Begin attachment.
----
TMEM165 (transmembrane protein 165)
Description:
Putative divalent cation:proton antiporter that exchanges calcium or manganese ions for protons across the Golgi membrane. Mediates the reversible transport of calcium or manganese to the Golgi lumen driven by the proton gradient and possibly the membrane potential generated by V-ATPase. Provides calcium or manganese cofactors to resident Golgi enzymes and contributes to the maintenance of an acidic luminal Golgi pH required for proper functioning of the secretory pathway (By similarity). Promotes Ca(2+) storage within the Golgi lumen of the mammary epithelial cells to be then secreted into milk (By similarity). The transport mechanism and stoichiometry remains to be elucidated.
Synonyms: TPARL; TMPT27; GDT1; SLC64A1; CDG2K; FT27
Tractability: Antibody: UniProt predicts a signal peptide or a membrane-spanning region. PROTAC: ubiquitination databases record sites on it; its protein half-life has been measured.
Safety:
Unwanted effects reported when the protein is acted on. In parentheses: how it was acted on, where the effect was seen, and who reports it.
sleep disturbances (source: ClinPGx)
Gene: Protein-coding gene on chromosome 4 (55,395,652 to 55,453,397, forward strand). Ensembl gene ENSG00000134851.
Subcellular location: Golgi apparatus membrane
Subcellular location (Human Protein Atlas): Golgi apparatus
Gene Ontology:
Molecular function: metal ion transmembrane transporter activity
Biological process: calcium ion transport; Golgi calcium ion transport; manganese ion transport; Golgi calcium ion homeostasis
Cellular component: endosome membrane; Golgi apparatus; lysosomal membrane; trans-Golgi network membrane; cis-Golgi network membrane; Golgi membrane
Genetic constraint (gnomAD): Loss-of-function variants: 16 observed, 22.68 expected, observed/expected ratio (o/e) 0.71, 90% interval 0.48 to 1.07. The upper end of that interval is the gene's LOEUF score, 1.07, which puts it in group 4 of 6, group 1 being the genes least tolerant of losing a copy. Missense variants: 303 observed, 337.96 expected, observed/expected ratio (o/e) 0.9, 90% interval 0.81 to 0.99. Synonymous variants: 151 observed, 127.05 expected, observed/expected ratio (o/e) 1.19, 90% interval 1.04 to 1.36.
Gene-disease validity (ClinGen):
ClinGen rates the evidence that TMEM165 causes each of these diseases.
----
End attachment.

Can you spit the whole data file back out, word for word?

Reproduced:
TMEM165 (transmembrane protein 165)
Description:
Putative divalent cation:proton antiporter that exchanges calcium or manganese ions for protons across the Golgi membrane. Mediates the reversible transport of calcium or manganese to the Golgi lumen driven by the proton gradient and possibly the membrane potential generated by V-ATPase. Provides calcium or manganese cofactors to resident Golgi enzymes and contributes to the maintenance of an acidic luminal Golgi pH required for proper functioning of the secretory pathway (By similarity). Promotes Ca(2+) storage within the Golgi lumen of the mammary epithelial cells to be then secreted into milk (By similarity). The transport mechanism and stoichiometry remains to be elucidated.
Synonyms: TPARL; TMPT27; GDT1; SLC64A1; CDG2K; FT27
Tractability: Antibody: UniProt predicts a signal peptide or a membrane-spanning region. PROTAC: ubiquitination databases record sites on it; its protein half-life has been measured.
Safety:
Unwanted effects reported when the protein is acted on. In parentheses: how it was acted on, where the effect was seen, and who reports it.
sleep disturbances (source: ClinPGx)
Gene: Protein-coding gene on chromosome 4 (55,395,652 to 55,453,397, forward strand). Ensembl gene ENSG00000134851.
Subcellular location: Golgi apparatus membrane
Subcellular location (Human Protein Atlas): Golgi apparatus
Gene Ontology:
Molecular function: metal ion transmembrane transporter activity
Biological process: calcium ion transport; Golgi calcium ion transport; manganese ion transport; Golgi calcium ion homeostasis
Cellular component: endosome membrane; Golgi apparatus; lysosomal membrane; trans-Golgi network membrane; cis-Golgi network membrane; Golgi membrane
Genetic constraint (gnomAD): Loss-of-function variants: 16 observed, 22.68 expected, observed/expected ratio (o/e) 0.71, 90% interval 0.48 to 1.07. The upper end of that interval is the gene's LOEUF score, 1.07, which puts it in group 4 of 6, group 1 being the genes least tolerant of losing a copy. Missense variants: 303 observed, 337.96 expected, observed/expected ratio (o/e) 0.9, 90% interval 0.81 to 0.99. Synonymous variants: 151 observed, 127.05 expected, observed/expected ratio (o/e) 1.19, 90% interval 1.04 to 1.36.
Gene-disease validity (ClinGen):
ClinGen rates the evidence that TMEM165 causes each of these diseases.